We’ve tried it for you: the Women’s museum in Denmark

Want to discover Denmark differently, by meeting women who made History?

Located in Aarhus, the second city of the country, the Women’s museum will be a must-go place in your trip.

It’s one of the few museums dedicated specifically to women. According to the inventory by the international association of women’s museums (IAWM), there are less than 70 women’s museums in the world.

Denmark Women’s museum has been open since 1984 and is located in Aarhus former city hall. It takes you on a discovery journey through the living and working conditions of women in Denmark, over the course of history and the fight their rights.

Gender, a social construction

The museum is a great introduction to a reflexion on gender, equality, body image and sexuality. If you’re looking for a way to raise awareness in your trip companions or your children, this is the perfect place.

During your visit, you’ll be able to visit the permanent exhibition “Gender blender”, a pleasant and easy approach to gender inequality and to the clichés it’s build on. Everything has been thought to steer the interest of children. You will also learn a lot about the past and current feminist and LGBT movements in Denmark.


Conquering their rights

You will be taken through the greatest memories of feminist movement in the galleries dedicated to the history of the women’s rights fight.
The building hosting the museum, the former city hall, has been conserved as it was in 1909, when Dagmar Pedersen was the only woman member of the city council.
You will learn that Danish women won the right to vote in local elections in 1909 and in national one in 1915. Women represented 10% of the Danish Parliament until the 50s. In 2017, 37% of its members were women.

You will also discover that, as in most European countries, after the first wave of feminism that fought for voting rights, a second wave mobilized in the 70s on the issues of body image, sexuality and reproductive rights. That was the era of the Rodstromper movement (literally “the red stockings”), that organized every year a women-only feminist summer camp. These camps still takes place today: discover the Kvindelejren.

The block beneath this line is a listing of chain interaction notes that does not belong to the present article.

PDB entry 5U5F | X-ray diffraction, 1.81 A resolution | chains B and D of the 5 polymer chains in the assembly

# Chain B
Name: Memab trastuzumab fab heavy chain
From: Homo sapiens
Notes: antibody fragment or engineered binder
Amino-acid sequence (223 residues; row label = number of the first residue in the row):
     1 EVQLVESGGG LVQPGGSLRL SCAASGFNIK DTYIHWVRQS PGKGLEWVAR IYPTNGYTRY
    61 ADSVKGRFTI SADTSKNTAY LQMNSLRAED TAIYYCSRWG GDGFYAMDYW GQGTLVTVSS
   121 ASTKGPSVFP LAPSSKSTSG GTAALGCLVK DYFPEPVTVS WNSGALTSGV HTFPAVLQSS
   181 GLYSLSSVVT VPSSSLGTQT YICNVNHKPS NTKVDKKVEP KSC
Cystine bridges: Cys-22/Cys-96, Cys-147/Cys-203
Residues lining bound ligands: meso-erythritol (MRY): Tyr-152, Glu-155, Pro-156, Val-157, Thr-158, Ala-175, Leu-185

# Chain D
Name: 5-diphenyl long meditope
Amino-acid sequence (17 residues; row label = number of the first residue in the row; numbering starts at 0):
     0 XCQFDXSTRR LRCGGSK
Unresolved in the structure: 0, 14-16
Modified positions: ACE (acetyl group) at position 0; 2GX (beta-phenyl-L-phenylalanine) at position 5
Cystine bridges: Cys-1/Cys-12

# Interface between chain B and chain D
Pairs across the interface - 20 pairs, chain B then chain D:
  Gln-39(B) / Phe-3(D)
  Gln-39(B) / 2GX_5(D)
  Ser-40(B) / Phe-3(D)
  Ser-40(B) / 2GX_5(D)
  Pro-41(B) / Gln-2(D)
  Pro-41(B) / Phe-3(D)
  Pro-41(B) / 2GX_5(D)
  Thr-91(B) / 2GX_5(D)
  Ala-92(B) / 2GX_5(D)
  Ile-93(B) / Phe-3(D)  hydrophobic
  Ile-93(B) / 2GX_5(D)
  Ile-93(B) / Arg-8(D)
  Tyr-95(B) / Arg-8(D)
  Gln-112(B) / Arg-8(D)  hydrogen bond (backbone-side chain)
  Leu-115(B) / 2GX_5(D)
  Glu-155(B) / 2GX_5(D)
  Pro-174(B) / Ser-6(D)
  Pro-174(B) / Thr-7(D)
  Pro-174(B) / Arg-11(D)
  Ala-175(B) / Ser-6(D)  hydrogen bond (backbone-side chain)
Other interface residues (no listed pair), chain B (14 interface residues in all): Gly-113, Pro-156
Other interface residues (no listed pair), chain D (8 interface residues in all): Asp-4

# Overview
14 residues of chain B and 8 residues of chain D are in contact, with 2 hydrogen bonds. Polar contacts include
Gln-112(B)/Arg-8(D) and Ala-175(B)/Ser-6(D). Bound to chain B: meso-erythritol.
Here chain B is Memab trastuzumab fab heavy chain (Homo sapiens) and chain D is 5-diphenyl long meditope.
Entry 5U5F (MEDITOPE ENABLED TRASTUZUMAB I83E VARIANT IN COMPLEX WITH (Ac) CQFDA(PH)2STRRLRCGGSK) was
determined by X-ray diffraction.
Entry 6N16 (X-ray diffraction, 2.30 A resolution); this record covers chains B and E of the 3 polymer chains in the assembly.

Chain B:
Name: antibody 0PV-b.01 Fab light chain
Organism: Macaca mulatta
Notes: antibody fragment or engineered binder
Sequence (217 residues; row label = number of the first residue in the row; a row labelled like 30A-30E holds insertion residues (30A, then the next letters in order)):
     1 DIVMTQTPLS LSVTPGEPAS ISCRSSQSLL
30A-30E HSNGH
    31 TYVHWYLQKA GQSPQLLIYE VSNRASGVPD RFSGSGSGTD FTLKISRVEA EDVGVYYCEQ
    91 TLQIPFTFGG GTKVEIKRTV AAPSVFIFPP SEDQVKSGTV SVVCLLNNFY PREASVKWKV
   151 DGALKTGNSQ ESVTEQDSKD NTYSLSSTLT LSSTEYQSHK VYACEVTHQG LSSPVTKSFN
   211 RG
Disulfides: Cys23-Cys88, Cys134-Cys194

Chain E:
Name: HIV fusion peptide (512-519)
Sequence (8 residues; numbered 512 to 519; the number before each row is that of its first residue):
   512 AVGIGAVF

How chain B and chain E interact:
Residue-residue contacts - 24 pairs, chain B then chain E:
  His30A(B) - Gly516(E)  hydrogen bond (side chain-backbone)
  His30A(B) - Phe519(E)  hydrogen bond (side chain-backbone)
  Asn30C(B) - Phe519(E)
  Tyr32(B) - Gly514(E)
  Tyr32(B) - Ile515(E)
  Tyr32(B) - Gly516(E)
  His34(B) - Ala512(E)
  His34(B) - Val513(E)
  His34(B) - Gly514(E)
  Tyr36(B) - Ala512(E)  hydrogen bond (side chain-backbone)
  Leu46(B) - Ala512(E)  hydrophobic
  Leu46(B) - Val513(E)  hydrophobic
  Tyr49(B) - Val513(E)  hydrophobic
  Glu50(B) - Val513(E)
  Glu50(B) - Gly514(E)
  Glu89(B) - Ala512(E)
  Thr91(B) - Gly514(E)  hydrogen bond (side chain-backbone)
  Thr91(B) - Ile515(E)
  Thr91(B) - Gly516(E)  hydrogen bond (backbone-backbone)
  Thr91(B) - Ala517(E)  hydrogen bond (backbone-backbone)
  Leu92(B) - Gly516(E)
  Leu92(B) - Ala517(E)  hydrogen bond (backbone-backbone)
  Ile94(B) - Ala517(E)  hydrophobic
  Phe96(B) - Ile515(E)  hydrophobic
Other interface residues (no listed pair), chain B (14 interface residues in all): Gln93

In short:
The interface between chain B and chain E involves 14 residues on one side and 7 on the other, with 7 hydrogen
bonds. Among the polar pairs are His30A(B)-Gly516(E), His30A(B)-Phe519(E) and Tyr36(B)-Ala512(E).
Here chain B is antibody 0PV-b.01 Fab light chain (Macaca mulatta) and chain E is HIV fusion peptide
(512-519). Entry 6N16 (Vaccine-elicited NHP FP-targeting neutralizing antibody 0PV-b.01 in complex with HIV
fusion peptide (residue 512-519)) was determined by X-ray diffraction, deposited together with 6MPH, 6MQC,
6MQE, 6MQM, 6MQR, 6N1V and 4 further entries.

The trailblazers

Mathilde Fibiger was only 19 when she wrote “Clara Raphael”, an epistolary series on the inferior status women had compared to men. When it was published in 1850, it spurred outrage and launched the conversation about women’s place in the Danish society. It was the spark that ignited the first wave of feminism in the country.


Women rights in Denmark in 7 dates:

1850: publication of Mathilde Fibigier‘s “Clara Raphaël”
1871: foundation of the Danish Women’s society by Mathilde and Frederik Bayer
1886: member of Parliament Frederik Bayer submits for the first time ever a law to give women the right to vote
1908: women have the right to vote in local elections
1915: women have the right to vote in national elections
1922: Nina Bang is appointed Minister for Education minister. She’s the first female minister
2011: Helle Thorning-Schmidt becomes the first woman Prime minister of Denmark

Practical information:

Kvindemuseet, Domkirkepladsen 5, Aarhus, Danemark
Open Tuesday to Saturday, 10am – 5:00pm; Wednesday 10am – 8pm; Sunday 10am – 4pm
Tickets: 9€/7€

If you come with your kid(s), the small children museum on the first floor does a great job at putting them in Danish child from the 19th century’s shoes – costume included!
The Women’s museum also regularly hosts exhibitions of contemporary women artists. Currently, you can “Venus Envy”, by Australian artist Deborah Kelly.

After your visit, continue to celebrate women’s heritage by chilling in the Mathilde Fibigier garden, on the right when you exit the museum!

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